Wednesday, October 24, 2012

THE PRAIRIE EDITOR: Coming To A Conclusion

The national elections of 2012 are approaching their final campaign days.
Most American voters have made up their minds. In these final hours,
particularly in the presidential race, a great deal of propaganda and
misinformation often appears to affect undecided and wavering voters.
The presidential debates are finished. Political advertisements have filled
the airwaves in a few selected "battleground" states. In the majority of
states, those with a predictable inclination to vote Republican or Democratic,
there are almost no advertisements, few rallies, and almost no personal
appearances of the presidential and vice presidential candidates. In the final
days of this year's campaign, the candidates will appear in only a a handful
of states.

There are important races for U.S. house and U.S. senate throughout the
nation as well. After the ten-year redistricting, there are some particularly
torrid U.S. house races, sometimes pitting two incumbents against each other.
Control of the U.S house does not seem to be at stake this cycle (Republicans
seem likely to maintain control), but control of the U.S senate is undecided,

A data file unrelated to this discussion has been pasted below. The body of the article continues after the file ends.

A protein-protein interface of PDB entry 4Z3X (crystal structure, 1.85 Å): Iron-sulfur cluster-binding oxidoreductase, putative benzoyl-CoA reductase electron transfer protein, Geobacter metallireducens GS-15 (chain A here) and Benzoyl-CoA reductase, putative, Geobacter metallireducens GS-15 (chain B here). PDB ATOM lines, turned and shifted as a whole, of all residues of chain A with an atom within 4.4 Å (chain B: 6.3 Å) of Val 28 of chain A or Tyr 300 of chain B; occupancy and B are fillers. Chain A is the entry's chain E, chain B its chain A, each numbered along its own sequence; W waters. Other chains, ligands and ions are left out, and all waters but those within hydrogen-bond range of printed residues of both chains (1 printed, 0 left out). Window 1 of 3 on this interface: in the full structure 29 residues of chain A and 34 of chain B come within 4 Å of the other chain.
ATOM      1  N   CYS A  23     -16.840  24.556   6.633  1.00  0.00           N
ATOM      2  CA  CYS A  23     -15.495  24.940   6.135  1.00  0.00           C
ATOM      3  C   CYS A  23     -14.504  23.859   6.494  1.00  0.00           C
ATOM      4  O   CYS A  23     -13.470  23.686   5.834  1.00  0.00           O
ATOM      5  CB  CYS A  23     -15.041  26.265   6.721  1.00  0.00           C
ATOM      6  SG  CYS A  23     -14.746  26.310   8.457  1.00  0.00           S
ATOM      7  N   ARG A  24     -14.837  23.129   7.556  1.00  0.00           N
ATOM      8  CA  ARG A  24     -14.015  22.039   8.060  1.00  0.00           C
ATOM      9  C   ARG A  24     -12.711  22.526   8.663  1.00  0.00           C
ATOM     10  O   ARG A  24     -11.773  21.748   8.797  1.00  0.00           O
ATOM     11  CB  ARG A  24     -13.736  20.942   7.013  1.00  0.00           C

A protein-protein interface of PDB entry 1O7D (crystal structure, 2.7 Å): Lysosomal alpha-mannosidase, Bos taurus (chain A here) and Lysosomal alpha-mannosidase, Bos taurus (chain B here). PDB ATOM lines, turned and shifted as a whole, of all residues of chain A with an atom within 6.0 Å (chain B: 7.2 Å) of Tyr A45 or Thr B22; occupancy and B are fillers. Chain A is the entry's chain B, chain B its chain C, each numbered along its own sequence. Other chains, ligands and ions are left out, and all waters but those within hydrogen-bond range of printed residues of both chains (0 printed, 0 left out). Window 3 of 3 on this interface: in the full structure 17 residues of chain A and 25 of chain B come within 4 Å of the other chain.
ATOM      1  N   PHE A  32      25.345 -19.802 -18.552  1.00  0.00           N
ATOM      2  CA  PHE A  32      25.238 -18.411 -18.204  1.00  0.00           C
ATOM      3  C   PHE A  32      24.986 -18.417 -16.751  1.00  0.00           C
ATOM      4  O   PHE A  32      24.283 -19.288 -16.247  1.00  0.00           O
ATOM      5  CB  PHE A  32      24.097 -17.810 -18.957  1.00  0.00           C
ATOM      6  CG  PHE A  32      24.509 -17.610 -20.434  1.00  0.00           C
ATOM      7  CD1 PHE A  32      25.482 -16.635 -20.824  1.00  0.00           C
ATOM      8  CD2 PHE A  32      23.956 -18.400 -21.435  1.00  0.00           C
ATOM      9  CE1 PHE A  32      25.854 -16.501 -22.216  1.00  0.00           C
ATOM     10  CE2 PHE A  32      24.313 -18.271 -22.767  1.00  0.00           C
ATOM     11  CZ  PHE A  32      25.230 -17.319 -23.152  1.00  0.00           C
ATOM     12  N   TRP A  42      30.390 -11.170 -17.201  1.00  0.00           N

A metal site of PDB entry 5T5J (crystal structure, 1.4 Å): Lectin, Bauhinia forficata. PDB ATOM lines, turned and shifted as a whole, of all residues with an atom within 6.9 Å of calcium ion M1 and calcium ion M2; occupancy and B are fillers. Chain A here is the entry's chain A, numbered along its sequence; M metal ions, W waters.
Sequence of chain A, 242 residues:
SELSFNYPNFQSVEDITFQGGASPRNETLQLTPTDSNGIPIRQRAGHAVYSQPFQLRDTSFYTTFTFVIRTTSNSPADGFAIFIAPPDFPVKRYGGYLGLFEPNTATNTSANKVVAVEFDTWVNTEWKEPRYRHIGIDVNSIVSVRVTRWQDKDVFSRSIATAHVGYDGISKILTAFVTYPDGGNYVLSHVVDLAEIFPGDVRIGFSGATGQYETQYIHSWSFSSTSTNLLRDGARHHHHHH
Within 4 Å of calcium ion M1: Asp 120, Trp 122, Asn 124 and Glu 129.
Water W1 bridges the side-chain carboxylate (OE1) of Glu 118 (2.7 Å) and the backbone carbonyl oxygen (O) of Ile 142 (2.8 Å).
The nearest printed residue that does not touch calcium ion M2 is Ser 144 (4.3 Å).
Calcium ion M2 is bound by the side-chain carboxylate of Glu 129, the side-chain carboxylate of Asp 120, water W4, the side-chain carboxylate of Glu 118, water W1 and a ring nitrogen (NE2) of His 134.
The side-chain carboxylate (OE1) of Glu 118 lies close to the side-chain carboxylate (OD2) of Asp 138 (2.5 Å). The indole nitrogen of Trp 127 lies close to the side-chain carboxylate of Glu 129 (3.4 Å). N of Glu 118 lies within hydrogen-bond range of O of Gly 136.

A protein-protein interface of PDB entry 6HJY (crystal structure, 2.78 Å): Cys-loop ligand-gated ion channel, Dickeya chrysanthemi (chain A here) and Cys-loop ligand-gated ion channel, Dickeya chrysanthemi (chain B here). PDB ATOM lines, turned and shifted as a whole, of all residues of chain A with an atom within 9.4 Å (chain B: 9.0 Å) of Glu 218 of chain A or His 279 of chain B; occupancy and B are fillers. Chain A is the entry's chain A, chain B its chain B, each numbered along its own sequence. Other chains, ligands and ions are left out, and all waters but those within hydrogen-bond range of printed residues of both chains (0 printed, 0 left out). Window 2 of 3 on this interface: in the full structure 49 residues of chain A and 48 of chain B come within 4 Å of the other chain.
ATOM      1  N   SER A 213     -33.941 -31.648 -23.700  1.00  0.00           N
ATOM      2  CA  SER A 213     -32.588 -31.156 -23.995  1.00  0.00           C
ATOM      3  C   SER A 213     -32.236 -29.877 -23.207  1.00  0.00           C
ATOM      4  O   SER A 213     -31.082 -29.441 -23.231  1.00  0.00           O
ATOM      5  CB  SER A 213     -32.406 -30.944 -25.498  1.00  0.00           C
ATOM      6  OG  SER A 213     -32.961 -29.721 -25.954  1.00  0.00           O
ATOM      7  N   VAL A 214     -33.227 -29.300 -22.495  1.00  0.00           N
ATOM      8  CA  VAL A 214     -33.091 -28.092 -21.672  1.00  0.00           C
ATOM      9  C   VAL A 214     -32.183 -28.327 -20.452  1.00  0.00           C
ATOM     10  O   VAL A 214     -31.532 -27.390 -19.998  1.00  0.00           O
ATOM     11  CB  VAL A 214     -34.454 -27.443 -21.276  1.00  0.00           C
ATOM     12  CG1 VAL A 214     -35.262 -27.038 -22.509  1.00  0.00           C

even this close to election day. It is also not clear if 2012, as it was in 2006,
2008 and 2010, will be a "wave" election bringing a decisive victory in
congressional races for one party or another, or if most races will be decided
on local issues and the quality of the individual candidates.

As I have often pointed out, the major and most credible polls become more
and more accurate as election day approaches. No serious polling organization
wants to appear ridiculous the day after the election because their poll numbers
were so far off the actual results. But this cycle, more than most in memory,
there is a plethora of polls of varying quality and credibility, many of them paid
for by one party or another, one candidate or another, or one special interest
of another.  These polls have little interest in credibility after the election;
they are paid to produce a reaction. Let the voter beware of these polls!

As I have pointed out in this space many times in the past year, every cycle
has its surprises. It will be no different this year. Some outcomes will change
dramatically in a few days. Some presumptions will be shattered.

This is an unusual national election cycle because U.S. voters have been
presented with an unusually stark choice in the direction of the nation ahead.
Through all the verbal smokescreens, unsupportable statistics, vague promises
and rhetorical tricks, American voters must sort it all out as best as they can,
and make their choices. Those choices will have consequences. This time,
I think, the consequences will be very critical.

Very, very critical to where the United States will go next.


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Copyright (c) 2012 by Barry Casselman.  All rights reserved.

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